Hürriyet: Nicholas Burns … has said that Turkey-US relations have reached a "critical juncture."
Burns: "I am pleased to be back at the Atlantic Council to discuss what is one of the most critical relationships for America in the world today - the relationship between the United States and Turkey."
Note: Nowhere in his remarks, does Burns say that the relationship between the two countries has reached a "critical juncture"; he does say several times that the two countries have a critical relationship. "Critical juncture" suggests a crossroad, which in turn suggests a parting of the ways. No diplomat would use such language to an ally.
Hürriyet: "Turkey is critical for us, an indispensable ally, with her commitment to secular democracy. Prime Minister Erdogan and President Gül are reliable. They have kept promises they have made to us in the past. Turkey is an important portal for energy sources to reach Europe. We support Turkey’s accession to the European Union."
Burns: "The Turkish people have just concluded important, even historic elections. These elections demonstrated the strong health of Turkey's democracy, the most impressive in the Moslem world. The result was a decisive and Turkey can now expect a period of renewal and growth at home and responsibility and challenge in its foreign policy. The United States government looks forward to a very close relationship with President Abdullah Gül and Prime Minister Erdogan. President Bush and Secretary Rice respect both of these men. We have worked very well and productively with them in years past and know that will continue in the years to come. We would like to agree with the newly-elected Turkish leadership on a period in the coming months of high-level visits, discussions and joint commitment to face together the challenges of stability and peace in the Middle East." …
"Turkey is the gateway for exports of oil and natural gas from the Caspian region and Iraq to Europe. Building on our successful cooperation in the 1990's to develop the Baku-Tbilisi-Ceyhan oil pipeline and the South Caucasus gas pipeline, we now seek to expand this critical energy infrastructure into a Southern Corridor to help our European allies - Greece, Italy and into Western Europe - create a free market for energy supplies in Europe. These efforts can also help Azerbaijan, Kazakhstan, and Turkmenistan bolster their own independence by providing them access to European energy markets." …
"We are among the strongest supporters of Turkey's EU aspirations. We call on Europe's leaders to signal clearly and unambiguously that Turkey will have a voice in the European Union in the future."
Note: Nowhere in his remarks does Burns say that Erdogan and Gül, specifically, have been reliable allies and kept their promises to the U.S. Rather in weeping, historic terms, he states that Turkey has been a dependable and important ally in a turbulent region dating back to the Truman Doctrine.
Hürriyet: "The energy agreement between Iran and Turkey bothered us. It is beneficial for both the US and Turkey to keep Iran, which supports the Taleban and wants to possess nuclear power, under control."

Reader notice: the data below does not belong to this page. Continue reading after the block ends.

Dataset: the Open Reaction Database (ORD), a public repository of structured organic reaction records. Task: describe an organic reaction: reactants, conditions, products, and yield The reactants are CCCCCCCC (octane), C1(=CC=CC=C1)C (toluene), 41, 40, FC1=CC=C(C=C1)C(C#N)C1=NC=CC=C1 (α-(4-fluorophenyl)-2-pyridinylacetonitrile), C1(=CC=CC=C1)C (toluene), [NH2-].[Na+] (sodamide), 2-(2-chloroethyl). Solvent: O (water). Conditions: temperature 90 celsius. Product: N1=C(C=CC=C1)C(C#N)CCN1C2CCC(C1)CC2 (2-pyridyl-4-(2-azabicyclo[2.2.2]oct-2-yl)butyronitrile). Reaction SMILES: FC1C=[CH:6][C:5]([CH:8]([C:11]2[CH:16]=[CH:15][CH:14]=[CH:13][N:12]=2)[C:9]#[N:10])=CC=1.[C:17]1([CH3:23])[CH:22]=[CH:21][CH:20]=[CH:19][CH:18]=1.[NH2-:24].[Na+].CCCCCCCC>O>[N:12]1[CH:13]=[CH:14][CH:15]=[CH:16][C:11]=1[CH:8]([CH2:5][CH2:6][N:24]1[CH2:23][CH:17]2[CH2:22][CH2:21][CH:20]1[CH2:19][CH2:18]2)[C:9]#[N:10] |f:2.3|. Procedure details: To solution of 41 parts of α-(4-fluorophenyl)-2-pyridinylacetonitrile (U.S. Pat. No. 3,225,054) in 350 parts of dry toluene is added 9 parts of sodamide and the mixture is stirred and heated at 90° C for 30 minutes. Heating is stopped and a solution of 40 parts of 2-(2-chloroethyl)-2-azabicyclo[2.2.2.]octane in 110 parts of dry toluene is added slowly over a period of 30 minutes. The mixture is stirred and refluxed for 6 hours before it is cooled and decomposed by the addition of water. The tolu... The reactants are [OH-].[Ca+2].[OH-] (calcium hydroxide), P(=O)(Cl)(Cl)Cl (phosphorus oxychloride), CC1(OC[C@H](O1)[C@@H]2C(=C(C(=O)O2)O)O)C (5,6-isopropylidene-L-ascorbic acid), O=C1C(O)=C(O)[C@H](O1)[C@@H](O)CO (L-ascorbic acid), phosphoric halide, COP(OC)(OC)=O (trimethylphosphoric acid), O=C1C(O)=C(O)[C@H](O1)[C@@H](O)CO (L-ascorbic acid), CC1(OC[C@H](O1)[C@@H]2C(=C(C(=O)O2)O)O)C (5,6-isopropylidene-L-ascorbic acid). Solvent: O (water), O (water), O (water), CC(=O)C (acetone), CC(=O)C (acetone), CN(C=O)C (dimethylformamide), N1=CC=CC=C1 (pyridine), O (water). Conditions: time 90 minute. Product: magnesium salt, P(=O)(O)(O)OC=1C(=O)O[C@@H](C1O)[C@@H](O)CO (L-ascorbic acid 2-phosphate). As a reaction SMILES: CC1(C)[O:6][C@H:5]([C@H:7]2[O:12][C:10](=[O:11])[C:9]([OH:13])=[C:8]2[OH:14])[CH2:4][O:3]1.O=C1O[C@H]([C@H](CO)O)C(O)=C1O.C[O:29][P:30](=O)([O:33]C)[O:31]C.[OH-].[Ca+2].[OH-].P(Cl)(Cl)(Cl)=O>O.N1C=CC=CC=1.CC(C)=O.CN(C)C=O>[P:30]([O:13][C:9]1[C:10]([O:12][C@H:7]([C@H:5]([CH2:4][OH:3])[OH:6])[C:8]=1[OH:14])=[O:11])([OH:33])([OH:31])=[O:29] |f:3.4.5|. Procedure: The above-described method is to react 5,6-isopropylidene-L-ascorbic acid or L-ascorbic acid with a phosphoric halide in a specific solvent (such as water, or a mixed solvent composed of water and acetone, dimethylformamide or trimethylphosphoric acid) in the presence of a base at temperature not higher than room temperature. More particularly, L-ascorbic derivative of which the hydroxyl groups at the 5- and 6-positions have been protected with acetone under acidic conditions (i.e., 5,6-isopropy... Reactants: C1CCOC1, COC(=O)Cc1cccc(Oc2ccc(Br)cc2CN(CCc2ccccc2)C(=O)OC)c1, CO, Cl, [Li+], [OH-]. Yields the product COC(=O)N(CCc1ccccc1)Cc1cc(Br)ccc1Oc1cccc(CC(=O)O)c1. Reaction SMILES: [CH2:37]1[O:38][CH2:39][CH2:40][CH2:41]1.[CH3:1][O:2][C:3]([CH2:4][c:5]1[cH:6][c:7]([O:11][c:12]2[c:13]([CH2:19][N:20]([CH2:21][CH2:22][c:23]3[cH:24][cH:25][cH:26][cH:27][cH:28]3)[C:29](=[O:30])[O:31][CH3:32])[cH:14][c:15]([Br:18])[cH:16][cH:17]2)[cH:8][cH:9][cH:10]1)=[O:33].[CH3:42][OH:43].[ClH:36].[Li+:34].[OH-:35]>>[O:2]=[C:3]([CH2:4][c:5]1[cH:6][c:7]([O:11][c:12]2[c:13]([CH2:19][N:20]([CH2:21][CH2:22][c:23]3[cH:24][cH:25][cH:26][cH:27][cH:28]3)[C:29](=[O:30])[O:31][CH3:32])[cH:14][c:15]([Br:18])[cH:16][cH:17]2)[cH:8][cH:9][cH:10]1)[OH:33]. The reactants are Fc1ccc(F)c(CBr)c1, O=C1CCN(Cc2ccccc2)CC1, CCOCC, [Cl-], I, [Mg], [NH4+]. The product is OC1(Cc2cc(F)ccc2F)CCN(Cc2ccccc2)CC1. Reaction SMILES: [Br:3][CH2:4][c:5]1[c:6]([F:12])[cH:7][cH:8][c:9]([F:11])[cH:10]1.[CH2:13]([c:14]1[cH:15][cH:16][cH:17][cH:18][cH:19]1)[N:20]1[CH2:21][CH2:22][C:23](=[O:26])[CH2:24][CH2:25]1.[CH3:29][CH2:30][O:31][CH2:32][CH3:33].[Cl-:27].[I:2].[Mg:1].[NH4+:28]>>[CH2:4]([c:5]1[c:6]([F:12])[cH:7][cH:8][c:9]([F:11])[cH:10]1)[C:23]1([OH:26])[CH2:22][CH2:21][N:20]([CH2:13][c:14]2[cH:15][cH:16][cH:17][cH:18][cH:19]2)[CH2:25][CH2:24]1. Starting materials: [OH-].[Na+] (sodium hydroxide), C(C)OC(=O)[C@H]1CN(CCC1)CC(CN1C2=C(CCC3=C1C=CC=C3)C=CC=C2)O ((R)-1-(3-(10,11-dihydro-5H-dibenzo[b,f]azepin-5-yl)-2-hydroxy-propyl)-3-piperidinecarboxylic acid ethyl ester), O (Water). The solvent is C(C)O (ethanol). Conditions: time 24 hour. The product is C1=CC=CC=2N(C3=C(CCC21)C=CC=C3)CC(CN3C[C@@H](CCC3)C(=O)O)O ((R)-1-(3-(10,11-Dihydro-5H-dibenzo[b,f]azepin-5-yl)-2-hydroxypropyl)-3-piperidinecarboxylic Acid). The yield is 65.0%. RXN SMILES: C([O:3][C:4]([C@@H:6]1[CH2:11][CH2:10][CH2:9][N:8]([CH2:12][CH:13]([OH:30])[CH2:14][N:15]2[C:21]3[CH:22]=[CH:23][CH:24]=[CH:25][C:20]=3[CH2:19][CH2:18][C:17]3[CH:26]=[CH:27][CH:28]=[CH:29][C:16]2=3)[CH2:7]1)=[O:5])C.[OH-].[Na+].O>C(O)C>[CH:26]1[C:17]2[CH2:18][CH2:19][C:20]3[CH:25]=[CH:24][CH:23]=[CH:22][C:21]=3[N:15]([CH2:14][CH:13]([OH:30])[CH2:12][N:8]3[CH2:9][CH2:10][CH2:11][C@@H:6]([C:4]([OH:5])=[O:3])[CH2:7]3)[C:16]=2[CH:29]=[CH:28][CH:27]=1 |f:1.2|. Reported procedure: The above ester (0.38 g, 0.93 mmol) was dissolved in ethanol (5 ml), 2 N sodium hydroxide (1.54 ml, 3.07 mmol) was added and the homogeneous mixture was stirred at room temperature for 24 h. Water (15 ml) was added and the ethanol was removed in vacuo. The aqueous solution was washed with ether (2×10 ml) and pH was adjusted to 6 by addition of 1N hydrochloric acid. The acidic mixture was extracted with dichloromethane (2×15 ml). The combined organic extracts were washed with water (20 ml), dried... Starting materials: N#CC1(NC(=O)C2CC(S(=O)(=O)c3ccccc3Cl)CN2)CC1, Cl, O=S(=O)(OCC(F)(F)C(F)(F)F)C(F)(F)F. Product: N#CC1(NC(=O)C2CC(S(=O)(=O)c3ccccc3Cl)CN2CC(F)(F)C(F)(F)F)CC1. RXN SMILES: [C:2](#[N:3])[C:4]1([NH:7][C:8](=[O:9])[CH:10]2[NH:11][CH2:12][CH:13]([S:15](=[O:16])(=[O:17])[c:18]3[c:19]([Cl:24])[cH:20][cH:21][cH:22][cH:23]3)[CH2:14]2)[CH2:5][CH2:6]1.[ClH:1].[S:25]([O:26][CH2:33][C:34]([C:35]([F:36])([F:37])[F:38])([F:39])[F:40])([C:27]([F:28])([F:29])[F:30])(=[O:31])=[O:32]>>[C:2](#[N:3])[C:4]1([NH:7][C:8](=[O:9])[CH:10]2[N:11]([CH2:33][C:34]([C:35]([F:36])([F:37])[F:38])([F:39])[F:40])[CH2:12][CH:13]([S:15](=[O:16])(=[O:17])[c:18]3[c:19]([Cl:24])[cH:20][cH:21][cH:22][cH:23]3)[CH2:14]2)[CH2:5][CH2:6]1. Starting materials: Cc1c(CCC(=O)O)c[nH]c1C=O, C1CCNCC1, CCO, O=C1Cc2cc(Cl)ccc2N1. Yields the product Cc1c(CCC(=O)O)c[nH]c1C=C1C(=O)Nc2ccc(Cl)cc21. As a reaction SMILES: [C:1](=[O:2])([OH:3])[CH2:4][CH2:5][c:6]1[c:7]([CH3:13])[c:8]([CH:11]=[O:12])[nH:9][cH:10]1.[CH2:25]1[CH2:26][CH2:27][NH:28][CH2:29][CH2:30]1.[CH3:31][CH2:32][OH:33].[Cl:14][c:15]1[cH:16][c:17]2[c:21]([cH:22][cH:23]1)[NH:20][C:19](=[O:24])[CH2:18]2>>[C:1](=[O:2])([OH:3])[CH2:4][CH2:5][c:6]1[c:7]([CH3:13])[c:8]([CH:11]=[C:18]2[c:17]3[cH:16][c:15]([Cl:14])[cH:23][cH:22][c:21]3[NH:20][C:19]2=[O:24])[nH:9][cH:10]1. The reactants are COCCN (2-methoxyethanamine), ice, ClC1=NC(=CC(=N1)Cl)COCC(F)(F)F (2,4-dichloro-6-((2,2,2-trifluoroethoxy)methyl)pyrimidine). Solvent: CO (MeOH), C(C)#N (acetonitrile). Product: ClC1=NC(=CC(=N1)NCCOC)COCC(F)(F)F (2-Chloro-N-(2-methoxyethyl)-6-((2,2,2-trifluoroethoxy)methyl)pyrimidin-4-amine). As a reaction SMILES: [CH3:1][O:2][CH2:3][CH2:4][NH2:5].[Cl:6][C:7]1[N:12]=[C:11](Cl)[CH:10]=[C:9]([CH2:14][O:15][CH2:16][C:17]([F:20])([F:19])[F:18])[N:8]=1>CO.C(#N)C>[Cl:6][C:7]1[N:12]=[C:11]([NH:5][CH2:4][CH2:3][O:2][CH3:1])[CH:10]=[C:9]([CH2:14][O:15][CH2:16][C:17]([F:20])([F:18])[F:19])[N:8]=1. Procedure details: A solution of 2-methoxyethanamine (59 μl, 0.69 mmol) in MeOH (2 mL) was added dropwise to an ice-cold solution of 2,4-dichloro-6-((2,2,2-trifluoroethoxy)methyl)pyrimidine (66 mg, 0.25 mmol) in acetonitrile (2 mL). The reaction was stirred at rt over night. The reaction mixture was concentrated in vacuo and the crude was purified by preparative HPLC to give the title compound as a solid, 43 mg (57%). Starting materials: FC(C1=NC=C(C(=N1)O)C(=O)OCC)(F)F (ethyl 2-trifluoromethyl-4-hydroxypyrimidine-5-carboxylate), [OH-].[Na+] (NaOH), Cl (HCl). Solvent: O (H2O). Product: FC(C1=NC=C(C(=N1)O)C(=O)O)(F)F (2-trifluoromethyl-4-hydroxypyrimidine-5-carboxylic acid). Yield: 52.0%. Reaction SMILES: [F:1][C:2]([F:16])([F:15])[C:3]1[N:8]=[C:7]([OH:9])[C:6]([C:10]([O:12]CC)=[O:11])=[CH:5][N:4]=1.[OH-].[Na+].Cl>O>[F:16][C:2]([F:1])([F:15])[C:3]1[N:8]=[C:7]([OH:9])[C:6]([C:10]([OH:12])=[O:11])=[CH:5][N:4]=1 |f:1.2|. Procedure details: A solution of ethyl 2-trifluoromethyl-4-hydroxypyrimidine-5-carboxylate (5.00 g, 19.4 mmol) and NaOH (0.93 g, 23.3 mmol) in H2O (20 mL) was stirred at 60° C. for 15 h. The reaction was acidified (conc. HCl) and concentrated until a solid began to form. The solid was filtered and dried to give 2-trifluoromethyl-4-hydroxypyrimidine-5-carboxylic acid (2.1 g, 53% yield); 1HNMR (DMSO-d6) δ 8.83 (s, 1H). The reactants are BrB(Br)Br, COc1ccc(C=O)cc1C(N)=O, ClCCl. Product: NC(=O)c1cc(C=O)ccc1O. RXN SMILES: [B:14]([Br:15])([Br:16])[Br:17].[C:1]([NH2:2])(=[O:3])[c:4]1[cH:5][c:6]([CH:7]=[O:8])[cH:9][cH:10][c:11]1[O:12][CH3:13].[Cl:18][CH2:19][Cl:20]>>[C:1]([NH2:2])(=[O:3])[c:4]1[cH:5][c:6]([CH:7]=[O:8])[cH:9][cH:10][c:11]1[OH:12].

Burns: "We have worked well together to support of the clear international consensus demanding that Iran cease its nuclear weapons development programs. Turkey has also proven to be strong partner in countering Iran's support for terrorists in the Middle East. But the United States and Turkey still need to work out some tactical differences in handling Iran. We understand that Iran is a neighbor of Turkey and key trading partner, which sends over a million tourists to Turkey each year. Turkey's recent conclusion of a memorandum on energy cooperation with Iran, however, is troubling. Now is not the time for business as usual with Iran. We urge all of our friends and allies, including Turkey, to not reward Iran by investing in its oil and gas sector, while Iran continues to defy the United Nations Security Council by continuing its nuclear research for a weapons capability."
Note: Hürriyet toned Burns’ remarks down big time. This was the one and only clear criticism of Turkish policy Burns dared to utter in his speech, and it was all-but censored. Burns pussyfooted around every other sensitive topic – in some cases ignoring some very inconvenient facts. For instance, Burns talked about Turkey’s "160-year legacy of modernizing reform, as the most successful example in the world today of a secular democracy within a Muslim society that can inspire reformers in the greater Middle East and beyond." He did not mention how the Armenian Genocide and successive massacres of other Christian minorities during the Ottoman era left modern Turkey 99.8 percent Muslim, how converts from Islam are prosecuted and sometimes murdered, and the spate of murders of Catholic priests that have occurred over the past couple of years. If you are not Muslim, Turkey is neither secular nor a democracy.
Hürriyet: "The PKK is a terrorist organisation. Our good faith should not be underestimated. I hope that solid steps will be taken against the PKK within the next six months."
Burns: "[T]he United States condemns the PKK as a vicious terrorist group. We mourn the loss of innocent Turkish lives in these attacks. We remain fully committed to working with the Governments of Turkey and Iraq to counter PKK terrorists, who are headquartered in northern Iraq. We are making progress in putting in place the mechanisms required to produce such concrete results against the PKK. We will also follow up our success in working with Turkey and our other European partners to interdict PKK terror financiers in Europe and bring them to justice."
Note: Nowhere in his remarks does Burns mention a timetable.